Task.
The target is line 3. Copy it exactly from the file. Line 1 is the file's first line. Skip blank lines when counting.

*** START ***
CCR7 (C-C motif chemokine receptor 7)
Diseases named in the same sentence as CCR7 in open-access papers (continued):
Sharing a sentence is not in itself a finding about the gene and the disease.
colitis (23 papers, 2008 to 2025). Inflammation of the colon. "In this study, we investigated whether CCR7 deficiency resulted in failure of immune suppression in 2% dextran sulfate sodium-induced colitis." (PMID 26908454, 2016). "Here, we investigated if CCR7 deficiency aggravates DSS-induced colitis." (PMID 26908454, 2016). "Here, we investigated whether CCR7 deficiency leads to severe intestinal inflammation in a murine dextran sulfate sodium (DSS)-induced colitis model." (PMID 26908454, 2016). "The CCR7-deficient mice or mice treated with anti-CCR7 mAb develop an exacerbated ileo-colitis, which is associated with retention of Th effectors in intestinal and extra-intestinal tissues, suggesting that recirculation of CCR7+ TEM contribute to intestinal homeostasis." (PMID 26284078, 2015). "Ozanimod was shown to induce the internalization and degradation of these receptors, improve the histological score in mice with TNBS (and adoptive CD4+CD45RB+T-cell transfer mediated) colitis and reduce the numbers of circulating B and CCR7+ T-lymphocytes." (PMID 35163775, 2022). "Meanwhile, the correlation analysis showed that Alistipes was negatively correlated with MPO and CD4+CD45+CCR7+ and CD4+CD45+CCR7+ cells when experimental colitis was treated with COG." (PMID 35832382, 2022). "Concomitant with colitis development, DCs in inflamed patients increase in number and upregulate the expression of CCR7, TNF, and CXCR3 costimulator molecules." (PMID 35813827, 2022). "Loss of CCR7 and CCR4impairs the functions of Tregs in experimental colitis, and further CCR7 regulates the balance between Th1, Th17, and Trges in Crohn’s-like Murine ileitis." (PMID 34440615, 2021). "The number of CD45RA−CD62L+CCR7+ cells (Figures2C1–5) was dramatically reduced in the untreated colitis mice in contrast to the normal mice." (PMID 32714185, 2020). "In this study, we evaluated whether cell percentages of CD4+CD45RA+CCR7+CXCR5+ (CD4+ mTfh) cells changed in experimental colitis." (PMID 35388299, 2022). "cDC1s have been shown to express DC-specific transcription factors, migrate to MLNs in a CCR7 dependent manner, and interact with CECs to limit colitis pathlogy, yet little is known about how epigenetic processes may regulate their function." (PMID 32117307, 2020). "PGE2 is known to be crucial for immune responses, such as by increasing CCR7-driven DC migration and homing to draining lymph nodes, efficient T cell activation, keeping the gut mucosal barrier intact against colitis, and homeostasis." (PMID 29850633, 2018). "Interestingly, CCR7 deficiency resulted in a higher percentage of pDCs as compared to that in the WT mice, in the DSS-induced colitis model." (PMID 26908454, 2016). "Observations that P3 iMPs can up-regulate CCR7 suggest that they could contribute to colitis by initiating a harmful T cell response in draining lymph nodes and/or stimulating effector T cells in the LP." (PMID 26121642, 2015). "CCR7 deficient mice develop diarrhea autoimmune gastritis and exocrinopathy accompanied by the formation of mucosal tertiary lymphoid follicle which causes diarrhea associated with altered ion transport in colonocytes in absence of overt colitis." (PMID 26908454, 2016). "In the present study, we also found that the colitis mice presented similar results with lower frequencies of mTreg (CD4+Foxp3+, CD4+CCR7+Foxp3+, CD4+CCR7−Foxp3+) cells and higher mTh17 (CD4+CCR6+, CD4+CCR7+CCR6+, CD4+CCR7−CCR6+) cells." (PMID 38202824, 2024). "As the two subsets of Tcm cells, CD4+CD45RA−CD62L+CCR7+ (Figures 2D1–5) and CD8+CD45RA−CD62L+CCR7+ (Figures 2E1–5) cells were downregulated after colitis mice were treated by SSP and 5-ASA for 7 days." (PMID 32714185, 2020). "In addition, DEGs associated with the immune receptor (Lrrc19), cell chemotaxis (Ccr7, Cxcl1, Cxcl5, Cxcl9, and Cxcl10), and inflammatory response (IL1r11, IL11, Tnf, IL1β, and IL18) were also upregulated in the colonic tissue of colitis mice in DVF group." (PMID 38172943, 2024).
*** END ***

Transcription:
Sharing a sentence is not in itself a finding about the gene and the disease.